The Early Modern Commons is not a blog about History but rather an aggregator for blogs covering the period c. 1500-1800. As the website says “It is intended as a resource to help readers to keep up with early modern blogging and to connect with people who share their interests”. This seems to me a great idea. There are so many blogs out there but relatively no easy way to find them. It’s a 50/50 chance that a Google search will bring up what you want as it is entirely reliant on key word searches which may or may not have been used by the author(s) of the blog posts. But now, thanks to Sharon Howard the architect and owner of Early Modern Commons, it is possible for anyone interested in the early modern period to locate useful and interesting blogs. It’s not comprehensive, but it is by far the best index out there.
It is possible to search by keyword and tags. There are also featured blogs, a list of the most recent additions, and a list of recent posts drawn from the entire catalogue. Sharon also lists upcoming conferences related to early modern matters, making the resource even more useful.
Recently the aggregator has been used for research by Newton Key on blogging practices (see the Open Peer Review version here Newton Key History blogosphere). Lee Durbin has used the feed data from Early Modern Commons to set up a twitter account called Renaissance Hub (Twitter username: @Renaissance_Hub).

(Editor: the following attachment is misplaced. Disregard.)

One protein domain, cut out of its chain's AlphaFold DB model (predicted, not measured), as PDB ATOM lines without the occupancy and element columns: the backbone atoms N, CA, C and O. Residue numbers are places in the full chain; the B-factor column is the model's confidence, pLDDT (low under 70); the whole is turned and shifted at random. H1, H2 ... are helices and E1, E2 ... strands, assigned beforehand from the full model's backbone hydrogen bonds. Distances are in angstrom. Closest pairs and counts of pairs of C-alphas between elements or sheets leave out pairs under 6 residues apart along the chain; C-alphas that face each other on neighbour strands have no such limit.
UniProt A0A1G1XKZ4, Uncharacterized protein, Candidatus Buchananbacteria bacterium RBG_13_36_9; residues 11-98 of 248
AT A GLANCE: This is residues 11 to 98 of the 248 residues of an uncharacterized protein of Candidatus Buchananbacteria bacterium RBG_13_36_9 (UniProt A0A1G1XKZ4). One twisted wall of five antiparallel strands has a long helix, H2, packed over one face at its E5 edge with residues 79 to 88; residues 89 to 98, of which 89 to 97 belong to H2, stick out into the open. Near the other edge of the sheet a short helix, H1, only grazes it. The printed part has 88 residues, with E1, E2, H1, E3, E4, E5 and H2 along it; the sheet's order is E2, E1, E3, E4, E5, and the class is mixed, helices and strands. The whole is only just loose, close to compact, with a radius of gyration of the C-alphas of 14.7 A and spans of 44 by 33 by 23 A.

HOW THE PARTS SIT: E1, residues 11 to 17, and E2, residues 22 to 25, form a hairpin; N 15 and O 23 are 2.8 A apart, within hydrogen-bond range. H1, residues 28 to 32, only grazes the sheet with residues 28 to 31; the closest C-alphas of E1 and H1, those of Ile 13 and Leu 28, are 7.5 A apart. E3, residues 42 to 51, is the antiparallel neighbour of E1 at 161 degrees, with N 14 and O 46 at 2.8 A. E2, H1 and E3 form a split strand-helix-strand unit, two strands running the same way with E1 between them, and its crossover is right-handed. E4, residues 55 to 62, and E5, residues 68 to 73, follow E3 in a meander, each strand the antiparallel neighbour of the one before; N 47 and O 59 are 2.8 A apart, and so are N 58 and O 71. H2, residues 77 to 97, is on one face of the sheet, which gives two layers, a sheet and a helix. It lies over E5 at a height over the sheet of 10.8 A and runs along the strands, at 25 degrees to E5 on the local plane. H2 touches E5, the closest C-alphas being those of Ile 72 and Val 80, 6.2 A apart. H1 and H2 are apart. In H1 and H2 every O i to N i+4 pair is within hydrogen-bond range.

The podcasted interview is available to listen online or download. It is 27 minutes long.
The Early Modern Commons, Sharon Howard (Sheffield) – 25 February 2013
Before we begin could you tell us a little more about yourself?
Let’s move on to the blog aggregator, The Early Modern Commons. Could you tell us a little more about what it is that The Early Modern Commons website does?
How did The Early Modern Commons come about? What was the original thought processes behind it?
Do you think it has succeeded in terms of your original plans?
It seems to me that the Early Modern Commons provides ample scope for developing networks amongst scholars and bloggers around specific themes within the context of Early Modern studies. Do you think that this has happened and, if so in what ways?
Could you give us an insight into how Early Modern Commons is managed? Do you seek out blogs on the right subjects or wait for blogs to be submitted? How much is it an automated decision vs. an editorial one?
Promotion and popularity
Who do you think is the main audience for Early Modern Commons?
Do you have any stats about how many people visit Early Modern Commons or any information about what they get out of it?